Is Delight Necessary to Win the Hearts of Employees and Customers?

Why improving user experiences should be the aim of your digital identity system

Delight is a relative term blog image.png


Across all sectors, customer centricity and user experience are a focus area in the battle to win, service, and retain income-generating assets (yes, that’s what a customer effectively is) for businesses.

An overused term is “Delight your customer” and I have two main issues with this:

  1. You probably don’t need to delight, but instead be just a bit better than good enough!
  2. What about employees? Surely they need a bit of love too?

Why do we think we have to delight our customers? 

To set some context, everyone holds the big guys like Apple, Google and Amazon up as examples of delightful experiences. The argument is that they deliver delightful experiences AND that they can pretty much jump into any sector and disrupt things brilliantly.

Some of this is true but much of it is hyperbole. Yes the iPhone was revolutionary, it made its competition (BlackBerry) look Jurassic. It created devoted fan boys and girls the world over BUT if you use multi-factor authentication (MFA) with Apple ID it will still send the MFA request to all your devices including the one you are trying to authenticate - this to me, is broken security UX.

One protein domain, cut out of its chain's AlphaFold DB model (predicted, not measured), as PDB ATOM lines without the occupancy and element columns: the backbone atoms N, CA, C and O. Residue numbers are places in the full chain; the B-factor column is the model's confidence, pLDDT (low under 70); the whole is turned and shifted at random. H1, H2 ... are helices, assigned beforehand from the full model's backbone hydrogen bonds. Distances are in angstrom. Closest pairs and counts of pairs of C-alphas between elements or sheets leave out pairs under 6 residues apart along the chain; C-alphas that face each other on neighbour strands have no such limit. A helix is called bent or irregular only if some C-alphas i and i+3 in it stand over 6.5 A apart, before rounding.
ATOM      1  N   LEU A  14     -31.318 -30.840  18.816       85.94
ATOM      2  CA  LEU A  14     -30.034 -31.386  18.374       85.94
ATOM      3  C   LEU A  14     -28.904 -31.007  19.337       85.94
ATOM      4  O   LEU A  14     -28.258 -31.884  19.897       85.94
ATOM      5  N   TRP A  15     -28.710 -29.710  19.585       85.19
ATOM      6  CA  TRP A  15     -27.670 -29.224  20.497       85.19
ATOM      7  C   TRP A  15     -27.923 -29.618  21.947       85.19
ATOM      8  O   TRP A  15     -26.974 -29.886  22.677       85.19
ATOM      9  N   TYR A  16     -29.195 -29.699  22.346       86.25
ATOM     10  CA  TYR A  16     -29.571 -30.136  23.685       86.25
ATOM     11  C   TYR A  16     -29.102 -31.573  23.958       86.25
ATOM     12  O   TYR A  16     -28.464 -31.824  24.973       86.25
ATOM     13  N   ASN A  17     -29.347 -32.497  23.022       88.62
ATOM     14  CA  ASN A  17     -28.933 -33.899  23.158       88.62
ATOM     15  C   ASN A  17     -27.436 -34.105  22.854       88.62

Google makes search simple. YouTube is amazing. Nest products are great. But have you ever tried to use Android as a mobile operating system? It’s the most fragmented ecosystem out there, making it ripe for all sorts of vulnerabilities (including human ones). And have you tried to set up your home with Google’s Nest products? Just try creating your own routines. 

What I am saying here is that these companies have created some amazing user experiences, but not universally, and they have tended to focus on the key ones for their own users.

Pretty much every employee you have, uses services from these companies every day. So their expectations of user experience are driven from outside the workplace. We are in a momentous shift right now where the next generation of employees are 100% digitally native and will shun poor digital experiences at work. The previous generations were pathfinders to how IT could be incorporated into the workplace and as such are more accepting of fragmented systems and services leading to complex user experience. 

Is it a delightful experience or just less frustration that we are after?